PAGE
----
And he’s moving from television to radio.
Who would ever make the change from the glamorous and higher-paying medium of TV, to radio?
Len Kasper would, and has done it.
I understand. And many people will as well.
You see, Kasper realizes that baseball is best presented on radio.
Those who have grown up with a million graphics flashed on the screen, and boxes indicating the strike zone, and all the gimmicks that television has used to clutter up the game, have missed out on the simplicity that made baseball our national pastime, which it is no longer.
There is no turning back to the advances in technology which appeal to whatever youngsters are watching baseball today.
But for those who grew up with the sound of their favorite local broadcasters creating pictures in the minds of the listeners, with their descriptive choice of words, there was nothing better.
This is where you might say your writer is living in the past and not the present, and you might be right in some respects.
But that’s what you get when you read this column.
I’m not living in the past, but when some aspects of the sporting life were special back in the day, you’ll read it here.
So, no surprise at what Len Kasper has decided to do.
A quick thought on the college football playoffs.
Alabama, Clemson, Ohio State and Notre Dame.
The Fighting Irish are the new boys on the block.
I know this has been an unusual year in sports, especially in college football, where the playing field has been anything but level.
Maybe they should consider expanding the number of teams in the playoffs. I don’t know if that would help.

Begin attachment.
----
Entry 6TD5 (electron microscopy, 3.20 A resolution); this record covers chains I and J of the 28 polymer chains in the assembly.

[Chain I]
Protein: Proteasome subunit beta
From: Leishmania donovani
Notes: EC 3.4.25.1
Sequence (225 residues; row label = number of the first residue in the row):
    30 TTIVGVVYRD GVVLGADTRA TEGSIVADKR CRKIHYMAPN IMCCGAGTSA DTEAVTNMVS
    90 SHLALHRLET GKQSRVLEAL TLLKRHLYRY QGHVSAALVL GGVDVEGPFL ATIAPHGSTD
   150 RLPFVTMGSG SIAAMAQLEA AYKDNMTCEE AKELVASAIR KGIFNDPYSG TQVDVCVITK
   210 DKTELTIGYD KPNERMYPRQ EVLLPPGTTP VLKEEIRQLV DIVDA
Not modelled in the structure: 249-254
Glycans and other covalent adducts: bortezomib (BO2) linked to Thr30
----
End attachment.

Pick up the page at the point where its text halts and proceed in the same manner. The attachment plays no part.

But it always seems to be Alabama, Ohio State, Clemson, and somebody, dueling for the national championship.
Perhaps they are the best every year.
Whatever, I’m getting bored with this scenario.
Just one man’s opinion.
Lastly, I have to admit I’m getting weary of paying tribute to yet another member of the great Boston Celtics dynasty who has passed from the scene.
There have been too many who have left us in a short period of time.
John Havlicek died on April 25th, Tom Heinsohn on November 9th, now KC Jones passed Christmas Day.
KC was a great player with the. Celtics in the 1950’s and 60’s.
He won 11 championships (eight as a player, one as an assistant coach and two as a head coach).
He is one of three NBA layers with an 8-0 record in the NBA Finals.
Justin Fields, Lawrence, Najee Harris
And the Hall of Famer is the only African-American coach other than Bill Russell to have won multiple NBA titles.
Jones and Russell captured back-to-back NCAA championships at the University of San Francisco. He played in the backcourt while Russell was the dominant center.
I knew Jones well, during my coverage of the NBA during the 1980’s, when he coached Boston to the crown in 1984 and 1986.
To me, he was a classy, decent, gentleman, who was a better person than a coach.
But let me quote two ex-Celtics who defined the man better than I could ever.
Bob Cousy, his teammate on so many of those title teams said, “I just didn’t see how a man who shot as poorly as KC could stay in the NBA.
I really didn’t think his other skills would be enough to keep him around.
But I was wrong. The man turned out to be amazing on defense and eventually learned to score enough so that rival teams couldn’t afford not to guard him”.
Larry Bird, who played for Jones, summed him up this way.
“KC Jones was the nicest human being I ever met in my life. He was a gracious man, not just to his players, but to all.”
On that note, Happy New Year.